Proposed zero-emission fleet regulations place heavy burden on cities, ignore market realities
Regardless of the size, available resources, and existing infrastructure, every city in California will be impacted by the proposed regulations.
The California Air Resources Board recently proposed an iteration of new regulations that would accelerate the number of medium- and heavy-duty zero-emission vehicles purchased and used by cities. The rule would require vehicles over 8,500 pounds that are used for waste, water, and other essential services to be free of greenhouse gas emissions by 2045.
The League of California Cities supports efforts to reduce greenhouse gas emissions in the transportation sector and many cities are already facilitating transportation electrification. However, the California Air Resources Board’s aggressive proposal places a heavy financial burden on cities, many of which are still recovering from the economic impacts of COVID-19 and other large-scale emergencies, such as wildfires.
What would these regulations do?
The proposed regulations would require cities, counties, and special districts with more than 50 vehicles in their fleets to annually inventory their fleet vehicles starting Jan. 1, 2024. By March 1, 2024, they would be required to submit an inventory report to the board.
Additionally, for applicable local authorities, 50% of all new motor vehicle purchases in each calendar year would need to be zero-emission starting Jan. 1, 2024. That percentage would increase to 100% by 2027. This includes all vehicle classifications, from class 2b to class 8.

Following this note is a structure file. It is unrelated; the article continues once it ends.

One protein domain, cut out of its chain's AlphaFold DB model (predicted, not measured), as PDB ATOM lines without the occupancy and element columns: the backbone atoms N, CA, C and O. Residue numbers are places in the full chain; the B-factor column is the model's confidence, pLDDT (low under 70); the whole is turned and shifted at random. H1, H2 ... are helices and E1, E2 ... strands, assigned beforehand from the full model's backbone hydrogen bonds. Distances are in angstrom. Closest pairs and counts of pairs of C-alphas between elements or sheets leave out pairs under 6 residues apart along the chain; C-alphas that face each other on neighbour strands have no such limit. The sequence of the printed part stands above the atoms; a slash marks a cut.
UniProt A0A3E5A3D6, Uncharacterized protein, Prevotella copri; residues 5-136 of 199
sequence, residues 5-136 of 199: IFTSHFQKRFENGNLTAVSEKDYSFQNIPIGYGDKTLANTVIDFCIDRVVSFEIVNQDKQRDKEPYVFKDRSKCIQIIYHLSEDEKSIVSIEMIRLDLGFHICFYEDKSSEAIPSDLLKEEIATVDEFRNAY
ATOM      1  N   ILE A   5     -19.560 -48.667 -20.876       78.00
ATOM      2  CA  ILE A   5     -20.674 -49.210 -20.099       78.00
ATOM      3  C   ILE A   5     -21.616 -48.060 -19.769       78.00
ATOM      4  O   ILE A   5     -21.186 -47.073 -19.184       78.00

The proposed regulations ignore existing market realities and the time needed to develop and ramp up an infrastructural system that can support an electrified fleet of waste, water, and sewer utility vehicles.
For example, existing zero-emission technology limits a garbage truck’s range to 100 miles or less, with a payload loss of 6,000 to 7,000 pounds. This reduction in payload capacity, combined with the time needed to charge a truck, means that agencies would need two garbage trucks for every one in service, significantly increasing costs for both vehicle infrastructure and labor.
Many of these vehicles are not commercially available. If a city has planned for supporting infrastructure and budgeted for such purchases, it should be provided credit instead of being penalized for vehicles not yet available. The proposed regulations should also be modified to ensure that established and reliable manufacturers can adequately produce and service these vehicles for years to come.
Additionally, ensuring a reliable electricity supply is vital to the success of transportation electrification. The proposed regulations are silent in this regard.
How to submit public comment
City officials can provide public comment during an Oct. 27 hearing at the California Environmental Protection Agency in Sacramento. Public testimony may also be provided remotely via Zoom or online before Oct. 17. Cal Cities is developing its comments on behalf of cities, and will be providing a sample letter, along with additional information, within the next week.For more information or help requesting an exemption from the California Air Resources Board, please contact Legislative Affairs Lobbyist Damon Conklin.